Three nights we ate elsewhere, but I'd planned one other meal that we didn't end up eating. That night was to be canned lentil soup over boil in a bag brown rice. I brought those things home, sense we hadn't used them.
I made blueberry smoothies every morning, which was kind of expensive. It was a little frustrating, too, working with the blender on hand, rather than the Vitamix, but we did come to an understanding, the blender and I. We had spinach in our smoothie every morning, helping to keep up our greens. I made smaller smoothies than I usually do at home and we supplemented with either Cheerios, which are rather a treat for us as I don't buy them for at home, and/or peanut butter oatmeal with apples.
I was pretty happy with how the food went, but next time, I'd take spices. I didn't even have cinnamon and I really missed it for the cereal. Seasonings for the soup beyond the broth and salsa would have been nice, too.
We did food for five with every meal because my mom asked me to shop and plan food for her and my step dad, as well. Food seemed to be more expensive there than in Oregon, but we spent about $220 dollars for the week for the five of us, not including the meals we ate out. Of course, we probably took a good $40 worth of food, too. We ate lunch on the way home off of what we'd bought, as well, so we ate 17 meals total from that $260. That breaks down to about $3/meal per person.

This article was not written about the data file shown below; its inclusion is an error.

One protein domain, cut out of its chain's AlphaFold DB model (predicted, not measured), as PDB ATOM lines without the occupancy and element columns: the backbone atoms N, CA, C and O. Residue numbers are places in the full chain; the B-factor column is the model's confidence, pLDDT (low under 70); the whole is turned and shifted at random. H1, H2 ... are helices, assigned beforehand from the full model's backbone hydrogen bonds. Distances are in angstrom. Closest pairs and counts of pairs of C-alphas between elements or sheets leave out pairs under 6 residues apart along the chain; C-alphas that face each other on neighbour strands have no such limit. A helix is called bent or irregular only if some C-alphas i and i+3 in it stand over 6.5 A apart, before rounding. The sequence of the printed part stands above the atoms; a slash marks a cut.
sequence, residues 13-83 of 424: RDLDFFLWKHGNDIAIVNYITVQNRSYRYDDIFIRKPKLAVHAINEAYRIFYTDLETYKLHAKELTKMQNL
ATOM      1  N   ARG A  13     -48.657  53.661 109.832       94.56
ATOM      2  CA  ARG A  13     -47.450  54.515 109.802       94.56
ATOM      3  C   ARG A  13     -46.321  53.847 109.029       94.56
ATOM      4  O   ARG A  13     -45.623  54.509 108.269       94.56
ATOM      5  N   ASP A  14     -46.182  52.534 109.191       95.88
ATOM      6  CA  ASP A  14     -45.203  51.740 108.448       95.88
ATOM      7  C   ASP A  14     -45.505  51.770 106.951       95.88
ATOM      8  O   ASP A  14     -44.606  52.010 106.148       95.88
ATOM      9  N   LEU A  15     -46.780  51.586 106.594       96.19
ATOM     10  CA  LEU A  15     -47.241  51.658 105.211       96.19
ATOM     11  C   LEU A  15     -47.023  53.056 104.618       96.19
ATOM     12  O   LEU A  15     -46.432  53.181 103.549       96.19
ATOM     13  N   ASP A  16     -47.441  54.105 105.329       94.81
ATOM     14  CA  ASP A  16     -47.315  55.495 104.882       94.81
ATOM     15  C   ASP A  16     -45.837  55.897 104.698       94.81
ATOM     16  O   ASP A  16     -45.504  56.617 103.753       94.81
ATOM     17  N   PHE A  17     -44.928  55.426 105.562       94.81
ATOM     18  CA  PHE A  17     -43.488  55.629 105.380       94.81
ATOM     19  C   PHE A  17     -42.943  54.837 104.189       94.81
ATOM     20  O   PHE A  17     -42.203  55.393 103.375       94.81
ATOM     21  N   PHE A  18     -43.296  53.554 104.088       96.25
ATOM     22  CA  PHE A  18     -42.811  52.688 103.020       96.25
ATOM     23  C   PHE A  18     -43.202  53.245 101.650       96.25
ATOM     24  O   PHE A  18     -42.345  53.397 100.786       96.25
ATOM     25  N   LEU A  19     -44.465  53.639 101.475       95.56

We'd have done better, honestly, if we didn't do blueberry smoothies every morning, as just the blueberries accounted for about $50 of the grocery money. Yikes! Figuring that out makes me want to be a lot more cautious about our blueberry consumption, which sucks because they are so yummy and good for you. But, geez, if we'd done something else, say apples and oatmeal, it would have been more like $220, which would make it more like $2.50 a meal. Is it worth it? Something to think about.